$4,400 a year. Compare that to the United States, whose households on average pay $10,000 or more depending on their insurance a year. Denmark also saves more for retirement, new parents get a full year of paid time off after having a child and new fathers get four weeks off after the birth of their child, while the American parents receive nothing. I specifically chose Denmark to close off my argument because there is one reason that it can sustain this lifestyle — higher taxes. But, Denmark was ranked the third happiest country in the world compared to the United States at 15th, and I believe that the social safety net for people of Denmark plays a large role in that. The return of higher taxes for people of Denmark is a narrowing of the income gap between the rich and poor, lower poverty, unemployment, education prices, free healthcare with no premiums or insurances and what seems like less stress. The question that must be asked is if America is ready for such drastic change. Only time will tell, but I firmly believe that if we decided to add a few of these ideas into our government system, we could see real improvement for the coming together in politics and best interest for Americans. Kaan Jon Boztepe is a School of Arts and Sciences sophomore double majoring in philosophy and history. His column, “Kaanotations,” runs on alternate Wednesdays.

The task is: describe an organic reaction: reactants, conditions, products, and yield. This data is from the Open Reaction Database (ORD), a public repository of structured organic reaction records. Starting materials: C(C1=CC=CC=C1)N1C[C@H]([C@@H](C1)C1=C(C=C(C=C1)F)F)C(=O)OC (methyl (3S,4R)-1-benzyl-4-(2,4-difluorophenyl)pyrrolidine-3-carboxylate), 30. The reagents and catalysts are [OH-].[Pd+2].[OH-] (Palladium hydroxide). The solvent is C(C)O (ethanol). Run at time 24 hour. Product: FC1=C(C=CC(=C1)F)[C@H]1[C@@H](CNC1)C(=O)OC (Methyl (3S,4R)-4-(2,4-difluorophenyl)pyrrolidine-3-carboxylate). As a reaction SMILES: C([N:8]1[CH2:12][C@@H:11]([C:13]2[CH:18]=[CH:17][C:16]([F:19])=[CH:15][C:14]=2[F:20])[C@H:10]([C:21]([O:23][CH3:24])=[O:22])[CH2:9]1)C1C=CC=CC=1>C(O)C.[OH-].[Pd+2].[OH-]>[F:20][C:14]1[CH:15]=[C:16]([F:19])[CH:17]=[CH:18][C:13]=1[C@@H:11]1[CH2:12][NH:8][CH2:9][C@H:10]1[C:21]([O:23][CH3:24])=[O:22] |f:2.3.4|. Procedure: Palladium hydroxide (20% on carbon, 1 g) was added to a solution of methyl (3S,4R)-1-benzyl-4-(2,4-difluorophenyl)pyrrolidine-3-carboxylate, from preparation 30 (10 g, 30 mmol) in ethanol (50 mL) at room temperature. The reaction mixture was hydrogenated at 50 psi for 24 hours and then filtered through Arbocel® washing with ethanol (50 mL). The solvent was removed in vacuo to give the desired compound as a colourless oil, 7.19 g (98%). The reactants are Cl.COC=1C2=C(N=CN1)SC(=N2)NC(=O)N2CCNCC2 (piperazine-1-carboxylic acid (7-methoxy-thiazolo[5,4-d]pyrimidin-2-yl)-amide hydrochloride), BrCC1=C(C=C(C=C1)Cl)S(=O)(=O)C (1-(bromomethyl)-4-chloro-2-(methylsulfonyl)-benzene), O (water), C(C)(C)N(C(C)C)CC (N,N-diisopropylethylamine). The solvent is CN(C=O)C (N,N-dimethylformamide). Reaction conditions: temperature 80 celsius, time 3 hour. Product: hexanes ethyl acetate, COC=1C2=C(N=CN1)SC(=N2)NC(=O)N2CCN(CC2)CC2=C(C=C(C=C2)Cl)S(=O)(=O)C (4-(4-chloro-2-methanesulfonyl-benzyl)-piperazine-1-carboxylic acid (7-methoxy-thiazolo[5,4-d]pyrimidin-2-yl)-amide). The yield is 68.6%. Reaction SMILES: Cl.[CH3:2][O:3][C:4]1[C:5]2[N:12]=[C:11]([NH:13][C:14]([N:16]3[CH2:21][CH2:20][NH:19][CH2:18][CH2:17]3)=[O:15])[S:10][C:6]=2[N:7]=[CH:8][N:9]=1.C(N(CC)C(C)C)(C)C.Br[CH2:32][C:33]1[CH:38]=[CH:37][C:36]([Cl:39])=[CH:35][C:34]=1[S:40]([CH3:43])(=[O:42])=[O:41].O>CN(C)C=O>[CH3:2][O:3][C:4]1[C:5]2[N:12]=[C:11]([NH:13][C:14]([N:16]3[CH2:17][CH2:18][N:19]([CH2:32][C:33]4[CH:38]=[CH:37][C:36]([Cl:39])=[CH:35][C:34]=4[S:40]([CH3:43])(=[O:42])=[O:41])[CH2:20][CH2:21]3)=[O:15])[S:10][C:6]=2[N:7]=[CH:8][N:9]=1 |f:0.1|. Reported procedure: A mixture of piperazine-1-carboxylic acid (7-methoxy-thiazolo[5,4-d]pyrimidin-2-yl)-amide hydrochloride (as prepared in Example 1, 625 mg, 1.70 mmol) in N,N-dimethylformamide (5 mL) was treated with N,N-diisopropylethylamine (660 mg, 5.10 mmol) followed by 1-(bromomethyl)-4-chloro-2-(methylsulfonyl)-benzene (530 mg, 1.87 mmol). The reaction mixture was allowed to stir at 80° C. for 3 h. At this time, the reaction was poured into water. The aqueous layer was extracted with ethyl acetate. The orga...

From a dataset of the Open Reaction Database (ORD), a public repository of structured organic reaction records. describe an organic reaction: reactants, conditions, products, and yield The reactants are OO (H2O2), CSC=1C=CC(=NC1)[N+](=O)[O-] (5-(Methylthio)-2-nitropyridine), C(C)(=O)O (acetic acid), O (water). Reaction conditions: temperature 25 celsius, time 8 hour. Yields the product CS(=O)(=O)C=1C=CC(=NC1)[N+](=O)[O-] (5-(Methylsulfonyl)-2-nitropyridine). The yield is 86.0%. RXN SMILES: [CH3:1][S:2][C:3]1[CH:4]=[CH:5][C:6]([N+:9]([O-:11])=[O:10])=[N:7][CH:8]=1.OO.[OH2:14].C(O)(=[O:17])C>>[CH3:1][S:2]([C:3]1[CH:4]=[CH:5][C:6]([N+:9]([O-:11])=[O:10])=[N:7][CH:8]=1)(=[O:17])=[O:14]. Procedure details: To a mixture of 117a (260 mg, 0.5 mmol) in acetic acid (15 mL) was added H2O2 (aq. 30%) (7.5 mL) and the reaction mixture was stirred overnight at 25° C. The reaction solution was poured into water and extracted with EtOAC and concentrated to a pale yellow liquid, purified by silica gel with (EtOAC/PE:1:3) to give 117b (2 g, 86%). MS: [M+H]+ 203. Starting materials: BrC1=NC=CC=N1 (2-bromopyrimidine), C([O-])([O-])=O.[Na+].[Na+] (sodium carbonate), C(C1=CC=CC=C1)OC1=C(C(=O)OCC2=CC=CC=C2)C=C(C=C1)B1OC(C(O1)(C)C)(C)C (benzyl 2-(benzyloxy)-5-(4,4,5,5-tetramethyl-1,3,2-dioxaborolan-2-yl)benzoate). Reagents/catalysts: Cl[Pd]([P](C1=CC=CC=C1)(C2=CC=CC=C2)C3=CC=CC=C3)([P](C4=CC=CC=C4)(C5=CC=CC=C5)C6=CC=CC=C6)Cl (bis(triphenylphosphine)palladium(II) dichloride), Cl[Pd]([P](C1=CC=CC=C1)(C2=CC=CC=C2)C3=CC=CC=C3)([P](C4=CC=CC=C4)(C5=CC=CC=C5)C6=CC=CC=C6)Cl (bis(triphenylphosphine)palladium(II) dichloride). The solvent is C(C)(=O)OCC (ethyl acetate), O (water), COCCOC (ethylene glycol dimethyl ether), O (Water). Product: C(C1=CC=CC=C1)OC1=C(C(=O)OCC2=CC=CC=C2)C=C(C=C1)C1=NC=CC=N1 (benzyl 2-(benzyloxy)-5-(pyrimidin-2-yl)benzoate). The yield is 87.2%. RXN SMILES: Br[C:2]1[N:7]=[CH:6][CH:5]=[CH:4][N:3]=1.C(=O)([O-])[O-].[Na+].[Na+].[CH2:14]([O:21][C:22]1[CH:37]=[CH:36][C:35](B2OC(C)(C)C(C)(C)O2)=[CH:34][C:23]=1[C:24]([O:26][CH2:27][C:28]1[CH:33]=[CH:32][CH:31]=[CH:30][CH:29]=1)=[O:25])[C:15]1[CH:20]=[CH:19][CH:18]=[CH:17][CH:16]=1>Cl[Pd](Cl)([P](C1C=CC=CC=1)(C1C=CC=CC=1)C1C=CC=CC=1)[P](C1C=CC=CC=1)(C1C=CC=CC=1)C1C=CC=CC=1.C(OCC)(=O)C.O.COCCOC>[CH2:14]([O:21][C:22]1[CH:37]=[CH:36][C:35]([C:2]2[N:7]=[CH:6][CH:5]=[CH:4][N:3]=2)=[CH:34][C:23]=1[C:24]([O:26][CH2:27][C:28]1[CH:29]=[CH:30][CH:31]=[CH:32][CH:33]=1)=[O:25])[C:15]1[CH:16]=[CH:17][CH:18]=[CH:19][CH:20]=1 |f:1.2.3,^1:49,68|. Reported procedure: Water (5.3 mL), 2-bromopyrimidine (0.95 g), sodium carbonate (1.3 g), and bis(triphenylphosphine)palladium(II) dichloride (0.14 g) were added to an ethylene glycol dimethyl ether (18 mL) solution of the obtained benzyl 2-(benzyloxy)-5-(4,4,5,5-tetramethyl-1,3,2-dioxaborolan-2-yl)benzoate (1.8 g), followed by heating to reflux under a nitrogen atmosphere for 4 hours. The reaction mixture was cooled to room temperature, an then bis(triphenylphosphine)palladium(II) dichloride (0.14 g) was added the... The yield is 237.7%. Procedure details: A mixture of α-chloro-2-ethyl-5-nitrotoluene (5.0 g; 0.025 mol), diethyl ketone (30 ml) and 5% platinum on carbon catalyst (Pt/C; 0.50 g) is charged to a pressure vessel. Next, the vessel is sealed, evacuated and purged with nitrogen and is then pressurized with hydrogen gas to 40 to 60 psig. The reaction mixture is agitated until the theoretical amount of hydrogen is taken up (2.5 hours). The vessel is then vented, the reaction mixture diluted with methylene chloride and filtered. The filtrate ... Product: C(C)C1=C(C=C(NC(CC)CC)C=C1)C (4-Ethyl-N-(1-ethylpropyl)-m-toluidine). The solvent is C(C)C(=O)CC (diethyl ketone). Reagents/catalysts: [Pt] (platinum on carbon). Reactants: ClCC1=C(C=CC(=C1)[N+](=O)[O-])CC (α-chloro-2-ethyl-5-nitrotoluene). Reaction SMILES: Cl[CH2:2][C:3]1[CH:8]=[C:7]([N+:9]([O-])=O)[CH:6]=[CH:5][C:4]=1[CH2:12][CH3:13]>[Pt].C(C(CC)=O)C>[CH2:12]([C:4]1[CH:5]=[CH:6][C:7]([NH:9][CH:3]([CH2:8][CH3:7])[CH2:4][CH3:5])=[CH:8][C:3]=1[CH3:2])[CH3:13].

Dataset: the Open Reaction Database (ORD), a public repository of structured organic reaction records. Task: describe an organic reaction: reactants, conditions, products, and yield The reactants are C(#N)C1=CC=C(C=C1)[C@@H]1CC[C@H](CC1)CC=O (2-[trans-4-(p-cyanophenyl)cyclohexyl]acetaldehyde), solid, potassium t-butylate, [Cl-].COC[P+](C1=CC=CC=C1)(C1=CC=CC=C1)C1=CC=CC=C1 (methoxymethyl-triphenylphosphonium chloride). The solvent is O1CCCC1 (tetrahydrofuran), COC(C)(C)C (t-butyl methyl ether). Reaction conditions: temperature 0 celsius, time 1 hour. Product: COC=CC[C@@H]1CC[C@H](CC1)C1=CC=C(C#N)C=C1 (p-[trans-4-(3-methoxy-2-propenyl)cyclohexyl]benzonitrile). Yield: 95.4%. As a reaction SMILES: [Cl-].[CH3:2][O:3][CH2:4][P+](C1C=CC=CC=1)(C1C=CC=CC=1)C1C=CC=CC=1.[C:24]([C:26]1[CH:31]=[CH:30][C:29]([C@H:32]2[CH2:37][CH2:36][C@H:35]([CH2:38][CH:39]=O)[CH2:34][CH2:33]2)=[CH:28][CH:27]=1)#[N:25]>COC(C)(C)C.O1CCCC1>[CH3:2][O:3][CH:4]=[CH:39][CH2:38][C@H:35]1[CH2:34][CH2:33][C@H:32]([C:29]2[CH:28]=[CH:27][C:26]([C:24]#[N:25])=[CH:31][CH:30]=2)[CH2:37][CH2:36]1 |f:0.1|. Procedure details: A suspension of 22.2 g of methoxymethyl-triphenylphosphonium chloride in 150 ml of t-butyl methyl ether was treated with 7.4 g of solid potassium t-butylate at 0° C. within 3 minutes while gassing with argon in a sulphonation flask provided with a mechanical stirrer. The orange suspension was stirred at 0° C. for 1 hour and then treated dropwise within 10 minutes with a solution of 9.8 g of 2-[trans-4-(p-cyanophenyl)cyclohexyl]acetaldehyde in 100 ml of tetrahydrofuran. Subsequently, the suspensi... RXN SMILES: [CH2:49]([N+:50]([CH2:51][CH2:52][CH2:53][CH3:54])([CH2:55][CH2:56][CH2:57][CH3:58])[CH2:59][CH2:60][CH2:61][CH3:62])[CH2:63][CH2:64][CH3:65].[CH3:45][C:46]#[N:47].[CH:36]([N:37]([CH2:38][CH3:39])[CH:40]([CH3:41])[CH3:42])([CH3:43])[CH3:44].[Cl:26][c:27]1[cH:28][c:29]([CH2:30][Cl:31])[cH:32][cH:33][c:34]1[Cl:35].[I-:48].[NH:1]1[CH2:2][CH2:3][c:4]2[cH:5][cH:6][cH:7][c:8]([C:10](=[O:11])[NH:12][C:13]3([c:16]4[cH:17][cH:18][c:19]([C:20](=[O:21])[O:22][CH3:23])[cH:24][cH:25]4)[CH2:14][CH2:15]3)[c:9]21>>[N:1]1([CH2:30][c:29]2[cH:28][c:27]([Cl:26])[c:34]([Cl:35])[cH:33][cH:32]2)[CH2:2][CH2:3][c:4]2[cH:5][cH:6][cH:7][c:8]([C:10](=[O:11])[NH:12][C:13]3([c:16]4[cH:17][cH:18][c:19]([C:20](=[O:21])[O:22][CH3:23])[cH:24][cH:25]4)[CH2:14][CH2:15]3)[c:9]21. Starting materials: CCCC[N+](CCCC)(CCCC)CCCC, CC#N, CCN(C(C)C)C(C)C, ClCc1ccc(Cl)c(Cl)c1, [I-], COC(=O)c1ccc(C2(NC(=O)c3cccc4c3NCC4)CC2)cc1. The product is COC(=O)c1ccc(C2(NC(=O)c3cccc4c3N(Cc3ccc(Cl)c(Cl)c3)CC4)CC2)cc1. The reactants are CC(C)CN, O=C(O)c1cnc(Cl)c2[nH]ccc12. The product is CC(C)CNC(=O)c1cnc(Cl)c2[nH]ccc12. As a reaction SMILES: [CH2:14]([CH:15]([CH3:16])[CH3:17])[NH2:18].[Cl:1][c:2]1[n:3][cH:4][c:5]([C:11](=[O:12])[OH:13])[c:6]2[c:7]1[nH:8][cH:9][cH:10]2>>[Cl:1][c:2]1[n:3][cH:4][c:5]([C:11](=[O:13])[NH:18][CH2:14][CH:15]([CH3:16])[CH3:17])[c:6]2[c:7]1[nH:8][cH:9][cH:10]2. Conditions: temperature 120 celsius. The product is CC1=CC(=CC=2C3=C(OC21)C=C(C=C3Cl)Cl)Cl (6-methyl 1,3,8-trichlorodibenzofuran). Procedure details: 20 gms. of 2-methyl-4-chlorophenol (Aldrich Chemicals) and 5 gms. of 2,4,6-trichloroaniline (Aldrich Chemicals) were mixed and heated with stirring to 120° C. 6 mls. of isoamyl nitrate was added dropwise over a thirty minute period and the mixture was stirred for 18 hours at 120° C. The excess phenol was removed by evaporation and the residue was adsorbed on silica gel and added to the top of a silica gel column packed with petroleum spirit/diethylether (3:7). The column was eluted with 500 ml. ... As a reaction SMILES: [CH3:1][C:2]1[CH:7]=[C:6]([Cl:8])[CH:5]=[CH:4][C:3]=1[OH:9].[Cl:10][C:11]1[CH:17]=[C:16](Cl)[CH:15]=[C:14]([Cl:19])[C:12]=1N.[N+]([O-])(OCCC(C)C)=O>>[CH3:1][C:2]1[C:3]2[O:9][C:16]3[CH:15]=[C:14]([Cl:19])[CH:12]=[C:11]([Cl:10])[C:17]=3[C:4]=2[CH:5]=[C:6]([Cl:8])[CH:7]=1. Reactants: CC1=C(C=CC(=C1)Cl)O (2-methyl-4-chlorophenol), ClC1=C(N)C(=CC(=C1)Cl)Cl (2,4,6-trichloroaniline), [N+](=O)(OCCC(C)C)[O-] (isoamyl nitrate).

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THE DAILY TARGUM 204 Neilson St. New Brunswick, NJ 08903 732-932-7051, x104

February 14, 2018

Page 8

Stay local with these sweet New Brunswick-based date night spots ABIGAIL LYON CORRESPONDENT

Each February, rosy scents of seasons past return to pervade the February air. And there are dinner plans to be made, because of course, on Valentine’s Day you’re encouraged to cave in to consumerism. People expect you to soar past your standard rendezvous of Netflix, chill and a stringy pepperoni pizza with your lover. But it can be oh-so-tricky to lock down the perfect V-Day dinner date, especially if dishing out serious dollars rightfully swipes away your romantic mood. Fortunately, New Brunswick has a diverse set of eateries, some pricier than others, where you can properly romance your honey.